“New Relic One is very pluggable and extensible, which makes it easier for our own teams to build on, and to extend and expand, and also down the road we will eventually get to the point where partners and customers will be able to extend our UI themselves, which is something that we’re very excited about,” he said.

Among the new features is support for AWS Lambda, the company’s serverless offering. It also enables users to search across multiple accounts. It’s not unusual for customers to be monitoring multiple accounts and sub-accounts. With New Relic One, customers can now search across these accounts and find if issues have cascaded more easily.

In a blog post introducing the new platform, CEO Lew Cirne acknowledged the growing complexity of the monitoring landscape, something the new platform has been specifically designed to address.

“Unlike today’s fragmented tools that can deliver a bag of charts and metrics with a bunch of seemingly unrelated numbers, New Relic One is designed to cut through complexity, provide context, and let you see across artificial organizational boundaries so you can quickly find and fix problems,” Cirne wrote.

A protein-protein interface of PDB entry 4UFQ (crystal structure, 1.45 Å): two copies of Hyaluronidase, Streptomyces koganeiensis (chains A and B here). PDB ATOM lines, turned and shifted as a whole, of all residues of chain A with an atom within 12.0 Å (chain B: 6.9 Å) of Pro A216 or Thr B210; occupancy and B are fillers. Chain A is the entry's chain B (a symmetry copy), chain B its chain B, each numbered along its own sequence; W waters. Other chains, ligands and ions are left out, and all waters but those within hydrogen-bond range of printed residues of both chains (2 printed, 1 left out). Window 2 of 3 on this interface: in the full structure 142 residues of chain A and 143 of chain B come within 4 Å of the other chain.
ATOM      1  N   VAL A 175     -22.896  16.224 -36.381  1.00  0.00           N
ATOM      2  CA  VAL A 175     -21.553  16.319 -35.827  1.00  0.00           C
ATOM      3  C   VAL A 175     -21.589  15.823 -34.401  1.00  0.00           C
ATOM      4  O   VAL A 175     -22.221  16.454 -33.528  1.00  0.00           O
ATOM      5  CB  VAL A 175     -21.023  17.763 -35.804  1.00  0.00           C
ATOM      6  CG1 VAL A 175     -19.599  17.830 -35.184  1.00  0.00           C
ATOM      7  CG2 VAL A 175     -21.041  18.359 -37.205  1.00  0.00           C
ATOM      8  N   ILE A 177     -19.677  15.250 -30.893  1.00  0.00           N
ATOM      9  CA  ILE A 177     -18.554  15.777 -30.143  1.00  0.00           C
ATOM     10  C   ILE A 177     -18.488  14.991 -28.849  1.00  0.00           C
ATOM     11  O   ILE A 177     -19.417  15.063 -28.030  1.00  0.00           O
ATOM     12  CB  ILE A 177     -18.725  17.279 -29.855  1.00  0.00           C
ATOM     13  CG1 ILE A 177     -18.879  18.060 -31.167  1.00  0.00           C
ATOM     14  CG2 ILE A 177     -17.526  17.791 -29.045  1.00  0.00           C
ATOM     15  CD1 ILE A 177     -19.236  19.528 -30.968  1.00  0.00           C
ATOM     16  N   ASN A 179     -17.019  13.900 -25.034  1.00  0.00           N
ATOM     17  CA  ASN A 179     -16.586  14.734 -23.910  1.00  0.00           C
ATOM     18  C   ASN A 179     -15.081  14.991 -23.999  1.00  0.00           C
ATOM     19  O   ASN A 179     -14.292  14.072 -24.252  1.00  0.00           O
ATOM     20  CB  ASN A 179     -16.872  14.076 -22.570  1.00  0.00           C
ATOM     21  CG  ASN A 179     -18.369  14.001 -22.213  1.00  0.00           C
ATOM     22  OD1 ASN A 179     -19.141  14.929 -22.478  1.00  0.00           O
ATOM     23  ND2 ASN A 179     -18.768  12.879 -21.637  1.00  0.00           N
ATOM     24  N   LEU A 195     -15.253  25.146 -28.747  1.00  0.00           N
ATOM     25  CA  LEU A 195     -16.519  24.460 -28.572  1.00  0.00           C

Nancy Gohring, a senior analyst at 451 Research says this flexibility is a key strength of the new approach. “One of the most important updates here is the reworked data model which allows New Relic to offer customers more flexibility in how they can search the operations data they’re collecting and build dashboards. This kind of flexibility is more important in modern app environments that are more complex and dynamic than they used to be. Everyone’s environment is different and digging for the cause of a problem is more complicated than it used to be,” Gohring told TechCrunch. The new ability to search across accounts should help with that.

She concedes that having parallel platforms is not ideal, but sees why the company chose to go this route. “Having two UIs is never great. But the approach New Relic is taking lets them get something totally new out all at once, rather than spending time gradually introducing it. It will let customers try out the new stuff at their own pace,” she said.

New Relic One goes live tomorrow, and will be available at no additional cost to New Relic subscribers.

Posted Under: Tech News